3. Share information with clients—the more the better. You want your clients to feel empowered, and that comes from them knowing all the facts. Explain what they need to know and why, before they need it. Take away their confusion. And, according to Carl Sussman, “Don’t assume they know what you think of as “common knowledge.” You’d be surprised. For example, some people don’t know that they can take advantage of a 1031 Exchange [that allows you to defer capital gains] for their investment property or, since their last home sale, the tax laws have changed.”

4. Be patient when filling positions in your real estate firm. In a real estate firm that’s aiming for superb service, a single disagreeable or unresponsive team member can erode client loyalty and team morale. That is why it can be better to leave a position unfilled rather than rushing to hire someone unsuitable. More generally speaking, client excellence is most fully achieved once you become expert at recruiting, selecting, training, evaluating and reinforcing the efforts of service personnel.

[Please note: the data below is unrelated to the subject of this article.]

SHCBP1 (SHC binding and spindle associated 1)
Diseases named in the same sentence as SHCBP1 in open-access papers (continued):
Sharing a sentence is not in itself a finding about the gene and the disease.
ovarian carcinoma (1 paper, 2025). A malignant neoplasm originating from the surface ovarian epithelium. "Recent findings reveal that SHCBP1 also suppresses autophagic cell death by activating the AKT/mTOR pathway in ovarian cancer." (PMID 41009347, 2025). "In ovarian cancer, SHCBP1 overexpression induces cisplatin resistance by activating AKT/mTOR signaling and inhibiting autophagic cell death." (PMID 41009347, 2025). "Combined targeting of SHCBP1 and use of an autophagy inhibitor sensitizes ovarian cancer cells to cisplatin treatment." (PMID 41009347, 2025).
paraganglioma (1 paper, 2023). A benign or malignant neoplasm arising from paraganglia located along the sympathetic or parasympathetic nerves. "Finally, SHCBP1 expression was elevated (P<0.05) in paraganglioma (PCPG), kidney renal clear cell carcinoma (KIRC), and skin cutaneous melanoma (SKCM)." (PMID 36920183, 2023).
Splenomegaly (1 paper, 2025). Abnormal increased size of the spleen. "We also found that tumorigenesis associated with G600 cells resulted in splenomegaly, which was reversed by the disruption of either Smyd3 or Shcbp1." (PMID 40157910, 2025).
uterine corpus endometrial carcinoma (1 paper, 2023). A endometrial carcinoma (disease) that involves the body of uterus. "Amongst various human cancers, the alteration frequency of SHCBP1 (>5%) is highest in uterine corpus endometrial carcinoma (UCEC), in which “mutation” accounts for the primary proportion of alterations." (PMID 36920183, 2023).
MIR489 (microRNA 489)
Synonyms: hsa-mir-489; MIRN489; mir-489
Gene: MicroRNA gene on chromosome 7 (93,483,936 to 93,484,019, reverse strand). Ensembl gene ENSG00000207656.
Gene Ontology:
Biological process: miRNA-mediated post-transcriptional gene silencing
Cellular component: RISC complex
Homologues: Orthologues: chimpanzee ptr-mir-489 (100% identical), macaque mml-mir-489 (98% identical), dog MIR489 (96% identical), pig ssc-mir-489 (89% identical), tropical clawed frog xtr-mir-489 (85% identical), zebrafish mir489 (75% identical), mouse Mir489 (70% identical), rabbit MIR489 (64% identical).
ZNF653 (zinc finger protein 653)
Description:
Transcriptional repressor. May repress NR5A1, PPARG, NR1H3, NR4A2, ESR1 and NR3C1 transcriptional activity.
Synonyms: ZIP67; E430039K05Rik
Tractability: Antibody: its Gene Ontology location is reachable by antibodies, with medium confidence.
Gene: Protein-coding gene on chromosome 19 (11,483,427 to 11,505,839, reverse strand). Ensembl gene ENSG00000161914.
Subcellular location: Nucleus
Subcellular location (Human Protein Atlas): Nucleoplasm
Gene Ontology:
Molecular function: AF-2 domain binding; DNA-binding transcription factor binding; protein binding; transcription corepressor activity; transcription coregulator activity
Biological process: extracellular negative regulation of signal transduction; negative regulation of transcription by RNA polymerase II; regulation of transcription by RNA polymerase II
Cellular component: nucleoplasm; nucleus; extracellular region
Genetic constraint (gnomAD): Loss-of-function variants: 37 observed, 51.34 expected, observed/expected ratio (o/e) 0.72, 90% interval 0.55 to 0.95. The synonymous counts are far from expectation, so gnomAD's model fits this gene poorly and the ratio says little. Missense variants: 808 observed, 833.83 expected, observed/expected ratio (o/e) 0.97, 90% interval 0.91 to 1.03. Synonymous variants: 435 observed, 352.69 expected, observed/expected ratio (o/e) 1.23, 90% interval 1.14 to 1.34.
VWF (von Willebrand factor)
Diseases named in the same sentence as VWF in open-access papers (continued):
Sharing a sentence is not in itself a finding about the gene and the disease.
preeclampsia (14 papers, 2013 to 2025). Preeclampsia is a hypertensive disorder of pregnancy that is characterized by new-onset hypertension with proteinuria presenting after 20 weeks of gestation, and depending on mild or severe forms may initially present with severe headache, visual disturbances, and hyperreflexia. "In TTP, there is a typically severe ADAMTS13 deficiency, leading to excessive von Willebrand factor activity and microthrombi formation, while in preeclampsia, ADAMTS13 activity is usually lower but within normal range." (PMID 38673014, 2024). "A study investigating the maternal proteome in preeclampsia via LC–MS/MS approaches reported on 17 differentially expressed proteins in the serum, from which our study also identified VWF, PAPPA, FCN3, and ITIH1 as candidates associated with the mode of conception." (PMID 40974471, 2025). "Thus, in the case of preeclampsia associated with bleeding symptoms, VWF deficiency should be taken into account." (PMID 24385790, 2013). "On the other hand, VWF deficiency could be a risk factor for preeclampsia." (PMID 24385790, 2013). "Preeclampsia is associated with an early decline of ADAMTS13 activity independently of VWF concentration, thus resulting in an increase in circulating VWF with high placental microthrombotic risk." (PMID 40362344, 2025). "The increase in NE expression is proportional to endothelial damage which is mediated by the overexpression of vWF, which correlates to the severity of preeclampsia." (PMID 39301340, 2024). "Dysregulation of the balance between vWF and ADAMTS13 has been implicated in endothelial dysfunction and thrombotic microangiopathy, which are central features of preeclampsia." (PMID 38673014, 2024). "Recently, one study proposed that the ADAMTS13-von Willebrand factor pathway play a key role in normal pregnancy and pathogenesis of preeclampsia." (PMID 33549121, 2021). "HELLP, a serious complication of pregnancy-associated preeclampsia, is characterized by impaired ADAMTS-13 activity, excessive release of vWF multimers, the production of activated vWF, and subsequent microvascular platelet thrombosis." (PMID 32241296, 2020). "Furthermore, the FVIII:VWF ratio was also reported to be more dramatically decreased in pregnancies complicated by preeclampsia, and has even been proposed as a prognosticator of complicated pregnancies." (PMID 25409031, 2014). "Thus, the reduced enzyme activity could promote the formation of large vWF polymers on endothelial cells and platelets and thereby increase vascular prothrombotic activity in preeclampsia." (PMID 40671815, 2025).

5. Completely nail your hellos and goodbyesResearch shows that clients remember the first and last minutes of a service encounter more vividly—and for longer—than the rest of it. Make sure that the first and final elements of your client interactions are particularly well engineered, because they are going to stick in the client’s memory.

6. Strive to remember—and acknowledge—each returning client in a personal manner. Work to achieve the (computer-assisted) effectiveness of a beloved bartender, doorman, or hairstylist — the kind who would know Bob’s preferences, the name of Bob’s pet, when Bob was there last … (Of course, you also have to learn those details in the first place. Sussman: “It helps if we can break [in the course of a home search] for coffee or lunch so I can learn their personal history.”

7. Don’t just benchmark your service level against the prevailing standards at other real estate firms. It’s time to raise your game and broaden your insights. Benchmark yourself against the best practices you can find throughout a variety of service-intensive industries, because that’s what your clients will do. Every client interaction with you is judged based on expectations set by the best players in hospitality, the financial services industry, and other areas where experts have made a science of customer service.


Note: Some of this material is updated from earlier writings in real estate industry journals–Micah